The interactions between organics and sand particles at different moisture contents are important in understanding the general mechanical behavior of rootzone sand mixtures. Towards this end, eight rootzone sand mixtures (4 shapes × 2 moisture contents) used in golf green construction were tested using the cubical triaxial tester (CTT). These eight mixtures consist of sphagnum peat as the organic source and four sands of varying particle shape (round, subround, subangular, and angular). The sand-peat mixtures were tested at two moisture contents (air-dried and 30 cm tension). Of all the test samples, air-dried round sand with peat had the highest initial bulk density (IBD) value (1.49g/cc), while moist angular sand with peat had the lowest IBD value (1.23g/cc). These values influenced the compression behavior of samples, for example, the air-dried round sand with peat was least compressible while moist angular sand with peat was most compressible. Generally, moisture enhanced the compressibility of test specimens. At an isotropic pressure of 100 kPa, the volumetric strain value of moist round sand with peat was 47% higher than the volumetric strain value of the air-dried round sand with peat. Consequently, moisture and peat in bulk sand samples act as lubricants and assist in the compression process. In addition, bulk modulus values decreased with moisture. Due to the dominant effect of peat, there were no large differences between bulk- modulus values of differeut particle shapes. The shear and failure responses of the above-mentioned eight compositions were also analyzed, compared, and modeled. Of all sand mixtures tested, air-dried angular sands with peat had the highest brittle-type failure stress value, 181 kPa at 34.5 kPa confining pressure, and moist subangular sand with peat had the lowest ductile-type failure stress value, 141 kPa at the same confining pressure. Shear modulus values increased with the increase of mean pressure, but in the case of sands containing both moisture and peat, shear modulus values increased gradually. Overall, peat and moisture content have a dominant effect on the compression and failure behavior of the rootzone sands.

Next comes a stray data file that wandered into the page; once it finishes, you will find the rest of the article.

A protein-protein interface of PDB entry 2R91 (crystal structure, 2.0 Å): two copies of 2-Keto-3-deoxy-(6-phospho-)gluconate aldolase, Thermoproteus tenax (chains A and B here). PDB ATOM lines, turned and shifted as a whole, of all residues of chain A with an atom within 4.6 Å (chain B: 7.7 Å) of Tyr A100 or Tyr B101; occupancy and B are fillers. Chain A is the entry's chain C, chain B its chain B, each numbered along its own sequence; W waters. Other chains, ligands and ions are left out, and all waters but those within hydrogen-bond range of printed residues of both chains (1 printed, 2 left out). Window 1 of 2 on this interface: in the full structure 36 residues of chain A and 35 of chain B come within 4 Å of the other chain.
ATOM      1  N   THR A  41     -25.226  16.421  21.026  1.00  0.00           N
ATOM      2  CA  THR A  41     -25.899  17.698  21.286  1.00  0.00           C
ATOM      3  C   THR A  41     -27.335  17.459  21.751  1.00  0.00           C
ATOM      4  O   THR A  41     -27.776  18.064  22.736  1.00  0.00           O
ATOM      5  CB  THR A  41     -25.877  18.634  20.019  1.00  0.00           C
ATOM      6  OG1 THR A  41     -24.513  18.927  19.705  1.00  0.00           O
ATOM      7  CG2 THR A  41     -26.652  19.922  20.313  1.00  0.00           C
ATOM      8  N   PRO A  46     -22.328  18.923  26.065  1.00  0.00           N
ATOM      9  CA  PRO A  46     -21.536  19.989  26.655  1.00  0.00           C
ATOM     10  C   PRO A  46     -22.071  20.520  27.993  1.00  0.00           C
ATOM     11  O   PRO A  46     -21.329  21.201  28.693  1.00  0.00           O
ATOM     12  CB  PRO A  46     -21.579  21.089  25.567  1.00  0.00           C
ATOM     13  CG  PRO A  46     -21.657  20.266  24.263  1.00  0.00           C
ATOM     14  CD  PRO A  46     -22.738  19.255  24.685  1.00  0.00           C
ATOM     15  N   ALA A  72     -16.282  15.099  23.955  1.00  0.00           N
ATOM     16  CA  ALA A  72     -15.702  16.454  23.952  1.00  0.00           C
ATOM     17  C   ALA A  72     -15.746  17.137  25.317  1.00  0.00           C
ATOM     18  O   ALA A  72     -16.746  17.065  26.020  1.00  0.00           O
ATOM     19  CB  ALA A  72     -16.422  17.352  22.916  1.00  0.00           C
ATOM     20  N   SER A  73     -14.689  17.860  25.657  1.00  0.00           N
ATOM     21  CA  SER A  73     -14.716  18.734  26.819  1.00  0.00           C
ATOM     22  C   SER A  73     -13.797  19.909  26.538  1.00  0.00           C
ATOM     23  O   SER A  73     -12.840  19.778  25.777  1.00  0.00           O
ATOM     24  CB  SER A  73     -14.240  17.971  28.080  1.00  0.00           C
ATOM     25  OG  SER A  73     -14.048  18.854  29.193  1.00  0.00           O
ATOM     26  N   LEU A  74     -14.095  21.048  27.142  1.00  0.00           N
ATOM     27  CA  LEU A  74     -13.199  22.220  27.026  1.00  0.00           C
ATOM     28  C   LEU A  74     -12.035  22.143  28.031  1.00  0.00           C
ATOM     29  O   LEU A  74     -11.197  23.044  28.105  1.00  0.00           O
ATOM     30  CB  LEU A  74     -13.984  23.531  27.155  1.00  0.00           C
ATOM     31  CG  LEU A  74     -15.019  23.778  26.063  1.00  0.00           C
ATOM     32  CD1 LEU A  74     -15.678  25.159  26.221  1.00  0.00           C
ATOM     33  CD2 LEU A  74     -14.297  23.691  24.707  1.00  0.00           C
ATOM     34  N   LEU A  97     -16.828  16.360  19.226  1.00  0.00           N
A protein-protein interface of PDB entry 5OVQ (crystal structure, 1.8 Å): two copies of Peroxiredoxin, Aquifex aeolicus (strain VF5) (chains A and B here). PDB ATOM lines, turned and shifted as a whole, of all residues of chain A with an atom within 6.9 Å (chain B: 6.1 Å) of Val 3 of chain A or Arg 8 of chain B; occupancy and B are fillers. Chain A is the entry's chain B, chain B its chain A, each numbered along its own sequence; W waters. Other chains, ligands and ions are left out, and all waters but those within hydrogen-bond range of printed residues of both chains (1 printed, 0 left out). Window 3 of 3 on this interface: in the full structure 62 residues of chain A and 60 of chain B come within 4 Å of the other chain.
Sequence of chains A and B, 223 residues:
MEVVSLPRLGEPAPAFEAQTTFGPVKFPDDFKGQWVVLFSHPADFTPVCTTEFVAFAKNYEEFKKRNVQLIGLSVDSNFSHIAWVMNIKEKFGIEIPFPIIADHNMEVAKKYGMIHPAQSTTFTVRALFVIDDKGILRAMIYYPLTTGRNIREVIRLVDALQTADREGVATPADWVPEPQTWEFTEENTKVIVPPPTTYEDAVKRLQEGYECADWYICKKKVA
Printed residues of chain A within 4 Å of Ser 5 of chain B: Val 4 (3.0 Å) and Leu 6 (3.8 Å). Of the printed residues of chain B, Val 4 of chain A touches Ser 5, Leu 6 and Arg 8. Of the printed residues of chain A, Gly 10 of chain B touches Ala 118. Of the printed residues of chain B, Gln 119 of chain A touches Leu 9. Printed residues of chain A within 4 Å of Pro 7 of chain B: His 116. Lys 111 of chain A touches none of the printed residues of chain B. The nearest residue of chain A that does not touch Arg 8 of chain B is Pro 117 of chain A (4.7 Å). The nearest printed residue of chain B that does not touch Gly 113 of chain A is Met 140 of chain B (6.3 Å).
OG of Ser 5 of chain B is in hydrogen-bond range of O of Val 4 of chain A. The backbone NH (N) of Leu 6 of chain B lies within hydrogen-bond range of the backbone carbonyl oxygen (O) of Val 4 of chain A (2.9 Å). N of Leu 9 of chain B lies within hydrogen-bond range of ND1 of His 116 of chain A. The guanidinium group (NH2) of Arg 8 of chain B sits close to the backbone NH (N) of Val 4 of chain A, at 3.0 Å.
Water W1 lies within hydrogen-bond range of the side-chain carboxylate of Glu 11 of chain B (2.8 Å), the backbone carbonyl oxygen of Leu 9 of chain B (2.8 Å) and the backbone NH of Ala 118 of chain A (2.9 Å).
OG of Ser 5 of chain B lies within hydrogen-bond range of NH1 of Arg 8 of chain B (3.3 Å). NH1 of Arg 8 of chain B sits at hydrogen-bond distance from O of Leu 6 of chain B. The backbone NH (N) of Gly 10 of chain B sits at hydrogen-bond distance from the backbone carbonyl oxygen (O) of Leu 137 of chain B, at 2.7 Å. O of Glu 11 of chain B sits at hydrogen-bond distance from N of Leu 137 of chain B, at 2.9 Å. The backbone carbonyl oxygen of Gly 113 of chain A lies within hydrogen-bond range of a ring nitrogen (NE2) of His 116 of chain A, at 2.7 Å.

All Science Journal Classification (ASJC) codes
- Chemical Engineering(all)